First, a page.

In the weeks leading up to the closure, there was a bit of finger-pointing about whether or not one part of the state government gave a different part of the state government enough advanced notice.
July 29, 2014
Please don’t feed the bears, ever
“A fed bear is a dead bear.”
Those were true words from an expert who spoke to The Issaquah Press several years ago about the bears people were reporting in their yards and trashcans in the Issaquah area.
They are still true now. We have built our homes and businesses in their yards, and we are going to come into contact with wildlife.
We are the stewards of this land, and we have a responsibility to keep those animals (along with our neighbors) safe. That means letting animals be when we encounter them. Don’t hassle them. Don’t try to pet them. Don’t feed them.
July 22, 2014
Let the back-to-school shopping begin!
Wow, everything from erasers to three colors of ink pens, from scissors to notebooks are on the list. Don’t forget a box of Kleenex for the classroom and an apple for the teacher.
If you’ve purchased a new backpack for your student and added in the supplies, your receipts probably add up to well more than $100. And you still have to get new shoes and pay for a yearbook and a PTA membership.
July 15, 2014
The Lake Sammamish Kokanee Work Group is one of those little committees that government seems to form all the time. Typically, these sorts of bodies get together, author an important-sounding report and disband. The report gathers dust, and nothing actually happens.
This one is different. The kokanee work group has certainly done its share of fact-finding, but the facts are being put to use. The little red fish is recovering, and the efforts of the work group should be applauded.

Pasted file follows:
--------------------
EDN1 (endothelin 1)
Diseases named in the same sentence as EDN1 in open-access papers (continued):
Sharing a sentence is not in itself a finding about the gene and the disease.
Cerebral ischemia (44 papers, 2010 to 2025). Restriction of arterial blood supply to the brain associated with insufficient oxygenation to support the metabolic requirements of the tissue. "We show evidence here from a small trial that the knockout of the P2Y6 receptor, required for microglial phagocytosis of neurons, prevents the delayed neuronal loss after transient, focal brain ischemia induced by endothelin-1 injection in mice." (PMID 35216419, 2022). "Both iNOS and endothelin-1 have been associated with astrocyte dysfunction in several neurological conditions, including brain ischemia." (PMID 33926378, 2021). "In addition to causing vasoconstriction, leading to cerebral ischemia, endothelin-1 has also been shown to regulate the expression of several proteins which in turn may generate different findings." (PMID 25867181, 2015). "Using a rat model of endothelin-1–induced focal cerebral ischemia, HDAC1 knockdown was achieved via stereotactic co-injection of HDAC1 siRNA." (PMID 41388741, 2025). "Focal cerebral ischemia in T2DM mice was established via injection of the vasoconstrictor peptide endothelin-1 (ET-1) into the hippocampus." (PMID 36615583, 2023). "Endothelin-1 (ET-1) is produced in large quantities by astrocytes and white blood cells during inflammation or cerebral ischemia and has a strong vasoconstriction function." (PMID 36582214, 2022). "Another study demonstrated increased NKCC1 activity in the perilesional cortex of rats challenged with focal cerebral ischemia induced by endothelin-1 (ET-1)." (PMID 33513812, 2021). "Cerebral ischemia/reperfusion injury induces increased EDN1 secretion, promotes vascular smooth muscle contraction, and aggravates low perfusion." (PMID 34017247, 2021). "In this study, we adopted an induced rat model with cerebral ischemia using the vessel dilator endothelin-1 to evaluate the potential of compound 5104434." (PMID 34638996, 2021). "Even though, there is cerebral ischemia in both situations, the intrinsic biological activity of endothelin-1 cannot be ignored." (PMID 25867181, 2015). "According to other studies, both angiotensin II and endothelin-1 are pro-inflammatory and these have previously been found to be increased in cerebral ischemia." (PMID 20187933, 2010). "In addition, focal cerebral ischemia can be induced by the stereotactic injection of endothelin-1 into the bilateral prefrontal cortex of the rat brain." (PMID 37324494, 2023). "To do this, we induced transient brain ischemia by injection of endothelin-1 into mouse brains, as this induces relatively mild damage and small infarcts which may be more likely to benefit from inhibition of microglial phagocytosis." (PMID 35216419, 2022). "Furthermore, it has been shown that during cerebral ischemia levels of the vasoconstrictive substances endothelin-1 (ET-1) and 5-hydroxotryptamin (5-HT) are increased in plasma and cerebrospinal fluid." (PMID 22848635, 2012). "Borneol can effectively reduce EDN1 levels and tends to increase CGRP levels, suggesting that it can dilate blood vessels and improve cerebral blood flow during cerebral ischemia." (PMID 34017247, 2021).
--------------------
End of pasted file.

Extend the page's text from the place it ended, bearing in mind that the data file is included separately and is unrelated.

July 8, 2014
No matter how you feel about it, it’s now legal to purchase and smoke it in the state of Washington. (Leave it to officials to sort out the federal vs. state issue, though at this point, no one has announced plans to crack down on people who take a toke.)
And although there is not yet a local place to make a purchase, 24 retailers in the Puget Sound area were granted licenses this week by the state Liquor Control Board.
A majority of voters wanted marijuana, and now we all have it. In order to turn that initiative and vote into a real win, people must be responsible with their pot.
July 1, 2014
Students can get physical education credit for taking a class online, but not for playing sports. This policy has its root in a confusing aspect of state law, which needs to be cleaned up and changed to allow credit for sports.
Under current law, a student can waive the requirement for taking a physical education class if he or she is playing a sport, though students must still take a test to show they understand the concepts taught in class. However, they can’t earn the credit for knowing those concepts.
The benefit to students is in freeing up a class period to take something that might look more interesting on their college application.